There is a chimney like this:


I have ordered a hardened glass with four holes to be installed in front of chimney with dimensions like this:


There is a 2 cm empty space below glass to allow fresh air in.

I designed the dimensions in a way that the four glass holes would be between the bricks.

The problem is I'm not sure what's the best approach to attach the glass to wall through the holes. I prefer the glass to be easily removed and put back in place. Any idea is welcome.

The North-East glass hole is like this:

North East glass hole

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    I think you'll need to use a rubber eyelet. It'll protect the glass from the masonry screws and give a bit of space between the glass the brick. Just need to find the right size. Commented Dec 19, 2019 at 16:17
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    Hardened glass isn't a thing. Are you using tempered glass or ceramic glass? I'd be worried about this shattering if you're using tempered glass. Commented Dec 19, 2019 at 16:48
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    Be sure to allow for significant thermal expansion movement ; like large , soft rubber grommets. Commented Dec 19, 2019 at 16:51
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    I don't like the sound of "security glass". That sounds like the kind with integrated layers of plastic, which would be bad for something placed in front of a fire. It might be a different type, but this is the kind of application where the technical properties of the glass matter. You really need to know the technology. Commented Dec 19, 2019 at 17:00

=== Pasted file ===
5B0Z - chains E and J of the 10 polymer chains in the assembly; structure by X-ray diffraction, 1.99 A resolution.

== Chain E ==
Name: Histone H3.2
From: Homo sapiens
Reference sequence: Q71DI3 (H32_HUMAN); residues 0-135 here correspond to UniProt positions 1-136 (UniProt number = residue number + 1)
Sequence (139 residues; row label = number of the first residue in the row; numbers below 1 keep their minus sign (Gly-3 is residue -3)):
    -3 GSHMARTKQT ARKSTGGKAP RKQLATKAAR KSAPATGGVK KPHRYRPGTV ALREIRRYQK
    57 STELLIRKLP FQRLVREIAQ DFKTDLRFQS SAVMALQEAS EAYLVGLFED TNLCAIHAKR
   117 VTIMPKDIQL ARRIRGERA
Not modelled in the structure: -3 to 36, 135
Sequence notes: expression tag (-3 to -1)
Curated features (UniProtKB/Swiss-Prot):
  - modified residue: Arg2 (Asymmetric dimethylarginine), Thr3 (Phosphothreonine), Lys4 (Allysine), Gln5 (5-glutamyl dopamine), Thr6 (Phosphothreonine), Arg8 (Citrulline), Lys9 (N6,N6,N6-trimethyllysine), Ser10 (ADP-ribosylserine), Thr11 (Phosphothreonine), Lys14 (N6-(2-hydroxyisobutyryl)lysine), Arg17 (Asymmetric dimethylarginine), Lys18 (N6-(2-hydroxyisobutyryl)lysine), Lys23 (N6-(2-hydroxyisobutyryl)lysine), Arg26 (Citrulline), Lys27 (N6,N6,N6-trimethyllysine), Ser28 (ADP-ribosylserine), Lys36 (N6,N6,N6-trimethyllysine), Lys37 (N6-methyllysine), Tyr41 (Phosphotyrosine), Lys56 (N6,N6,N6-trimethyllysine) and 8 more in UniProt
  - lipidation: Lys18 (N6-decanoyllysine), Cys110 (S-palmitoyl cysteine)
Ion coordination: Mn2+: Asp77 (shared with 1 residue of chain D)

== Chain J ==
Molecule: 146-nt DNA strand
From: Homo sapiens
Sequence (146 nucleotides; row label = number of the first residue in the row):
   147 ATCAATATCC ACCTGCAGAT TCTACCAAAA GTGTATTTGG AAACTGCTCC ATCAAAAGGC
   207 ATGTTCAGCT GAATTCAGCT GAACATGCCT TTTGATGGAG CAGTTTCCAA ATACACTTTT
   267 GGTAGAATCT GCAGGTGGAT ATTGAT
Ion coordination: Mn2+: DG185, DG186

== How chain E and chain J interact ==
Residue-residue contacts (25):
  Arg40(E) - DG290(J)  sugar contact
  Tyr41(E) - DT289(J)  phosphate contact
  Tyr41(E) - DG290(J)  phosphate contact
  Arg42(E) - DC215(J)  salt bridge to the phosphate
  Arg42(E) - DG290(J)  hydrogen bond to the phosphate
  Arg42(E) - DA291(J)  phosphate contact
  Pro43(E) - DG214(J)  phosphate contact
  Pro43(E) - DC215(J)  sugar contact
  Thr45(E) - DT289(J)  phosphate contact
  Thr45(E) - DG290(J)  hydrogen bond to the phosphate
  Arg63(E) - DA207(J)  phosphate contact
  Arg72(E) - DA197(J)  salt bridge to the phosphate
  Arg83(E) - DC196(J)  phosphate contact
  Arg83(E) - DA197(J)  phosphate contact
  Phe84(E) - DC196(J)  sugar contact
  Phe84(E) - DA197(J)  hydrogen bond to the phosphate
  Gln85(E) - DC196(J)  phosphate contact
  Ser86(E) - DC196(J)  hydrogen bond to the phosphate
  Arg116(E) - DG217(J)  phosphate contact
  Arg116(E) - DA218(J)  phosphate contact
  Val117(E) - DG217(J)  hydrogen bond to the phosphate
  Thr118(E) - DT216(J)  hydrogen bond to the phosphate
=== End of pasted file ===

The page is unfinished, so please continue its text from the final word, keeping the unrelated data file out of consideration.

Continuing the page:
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    Purely opinion, but I find this design aesthetically displeasing. Why not use a standard metal-framed fireplace glass door, or at least order a piece of glass which fits flush to the brick instead of in front of the brick? Commented Dec 19, 2019 at 18:28

1 Answer 1


There is standard hardware for the job, from things like glass inserts in stair/deck railings and glass signage.

Try "glass standoff bolt" in a search engine. You'd put an anchor and stud (or screw, depending on the standoff design) into the masonry and attach that hardware to/with the stud/screw. Looks decent, easy to unscrew when needed.

  • The holes are around 8 mm in diameter. Do you think I'd have to use larger holes with glass standoff bolt?
    – Megidd
    Commented Dec 19, 2019 at 17:41
  • 1
    I guess it depends on standoff bolt design!
    – Megidd
    Commented Dec 19, 2019 at 17:47

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